One study published in 2018 found that when cold stimulation was applied to participants’ neck area it increased their heart rate variability and lowered heart rate more than in the control group (14)—they can be signs of being less stressed and happier.

Increase Insulin Sensitivity
Studies have found cold exposure increased insulin sensitivity in people with type 2 diabetes (15,16). Why this matters: the more insulin sensitive someone with Type 2 diabetes is, the less medication they’ll need to reach optimal blood sugar levels.

Reduce Depression
A small study from 2000 looked at neurotransmitter response of ten young men who participated in one hour of head-out-of-water cold water immersion at 57 degrees Fahrenheit (17). Researchers then tracked their plasma norepinephrine, a neurotransmitter that controls your body’s fight or flight response, levels. They found that participants’ norepinephrine levels increased more than 500 percent during the cold exposure. “This neurotransmitter response is one of the reasons we think cold therapy might be a viable tool for depression,” States Peter Attia Author of Outlive.
Soeberg Principle
At the Longevity Training Club we use The Soeberg Principle: Finish on the cold! When using deliberate cold exposure to increase your metabolism. If you are using contrast exposure then heat comes first (sauna) and finish with cold exposure. Forcing your body to re-warm on its own after the cold exposure is a major component of the metabolism & brown fat (healthy, thermogenic fat) stimulation.
The catecholamine response (dopamine, epinephrine, etc.) increasing effects of deliberate cold exposure are significant & long lasting (hours after) & can be achieved with: Brief (1-3min) exposure at very cold temperatures (35-45F) or, Long (30-60min) exposure at more moderate (60F) temps.
Research Articles:
1. Mooventhan, A. and Nivethitha, L. (2014). Scientific Evidence-Based Effects of Hydrotherapy on Various Systems of the Body.
2. Podstawski, R.; et al. (2021). Endocrine Effects of Repeated Hot Thermal Stress and Cold Water Immersion in Young Adult Men.
3. Lee, Y.; et al. (2021). Effects of Cool-Down Exercise and Cold-Water Immersion Therapy on Basic Fitness and Sport-Specific Skills among Korean College Soccer Players.
4. Yeung, S.; et al. (2016). Effects of Cold Water Immersion on Muscle Oxygenation During Repeated Bouts of Fatiguing Exercise: A Randomized Controlled Study.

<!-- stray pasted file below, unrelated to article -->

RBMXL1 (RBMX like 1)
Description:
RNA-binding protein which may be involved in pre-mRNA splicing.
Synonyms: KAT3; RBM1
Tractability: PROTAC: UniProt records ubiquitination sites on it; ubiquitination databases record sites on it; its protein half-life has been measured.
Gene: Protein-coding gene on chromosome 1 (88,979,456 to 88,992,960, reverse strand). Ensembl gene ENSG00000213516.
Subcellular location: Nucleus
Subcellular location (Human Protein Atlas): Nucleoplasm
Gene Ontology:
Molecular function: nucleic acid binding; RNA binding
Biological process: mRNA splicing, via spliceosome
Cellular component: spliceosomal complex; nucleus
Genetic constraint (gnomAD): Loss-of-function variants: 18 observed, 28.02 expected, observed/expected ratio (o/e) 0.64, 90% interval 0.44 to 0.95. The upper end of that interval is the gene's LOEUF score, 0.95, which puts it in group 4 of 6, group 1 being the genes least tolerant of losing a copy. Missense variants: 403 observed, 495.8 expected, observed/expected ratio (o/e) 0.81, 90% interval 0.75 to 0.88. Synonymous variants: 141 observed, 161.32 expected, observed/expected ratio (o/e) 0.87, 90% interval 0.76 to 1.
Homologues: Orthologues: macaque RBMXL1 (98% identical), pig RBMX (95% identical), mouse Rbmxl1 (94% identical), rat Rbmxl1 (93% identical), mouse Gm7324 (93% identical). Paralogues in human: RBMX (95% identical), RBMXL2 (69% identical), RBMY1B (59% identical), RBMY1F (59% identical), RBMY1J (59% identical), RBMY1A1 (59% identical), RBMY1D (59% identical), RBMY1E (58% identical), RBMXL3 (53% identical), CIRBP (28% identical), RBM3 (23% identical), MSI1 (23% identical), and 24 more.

5. Fonseca, L.; et al. (2016). Use of Cold-Water Immersion to Reduce Muscle Damage and Delayed-Onset Muscle Soreness and Preserve Muscle Power in Jiu-Jitsu Athletes.
6. Tavares, F.; et al. (2020). The Acute and Longer-Term Effects of Cold Water Immersion in Highly-Trained Volleyball Athletes During an Intense Training Block.
7. Kelly, J.; et al. (2021). Improved mood following a single immersion in cold water.
8. Chauvineau, M.; et al. (2021). Effect of the Depth of Cold Water Immersion on Sleep Architecture and Recovery Among Well-Trained Male Endurance Runners.
9. Silva, C.; et al. (2019). Cold and Exercise: Therapeutic Tools to Activate Brown Adipose Tissue and Combat Obesity.
10. Espeland, D.; et al. (2022). Health effects of voluntary exposure to cold water – a continuing subject of debate.
11.Buijze, G.; et al. (2016). The Effect of Cold Showering on Health and Work: A Randomized Controlled Trial.
12.Kurniasari, M.; et al. (2022). Cold Water Immersion Directly and Mediated by Alleviated Pain to Promote Quality of Life in Indonesian with Gout Arthritis: A Community-based Randomized Controlled Trial.
13. Knechtle, B.; et al. (2020). Cold Water Swimming—Benefits and Risks: A Narrative Review.
14. Jungmann, M.; et al. (2018). Effects of Cold Stimulation on Cardiac-Vagal Activation in Healthy Participants: Randomized Controlled Trial.
15. Ivanova, Y. and Blondin, D. (2021). Examining the benefits of cold exposure as a therapeutic strategy for obesity and type 2 diabetes.
16. Hanssen, M.; et al. (2015). Short-term cold acclimation improves insulin sensitivity in patients with type 2 diabetes mellitus.
17. Sramek; et al (2000). Human physiological responses to immersion into water of different temperatures.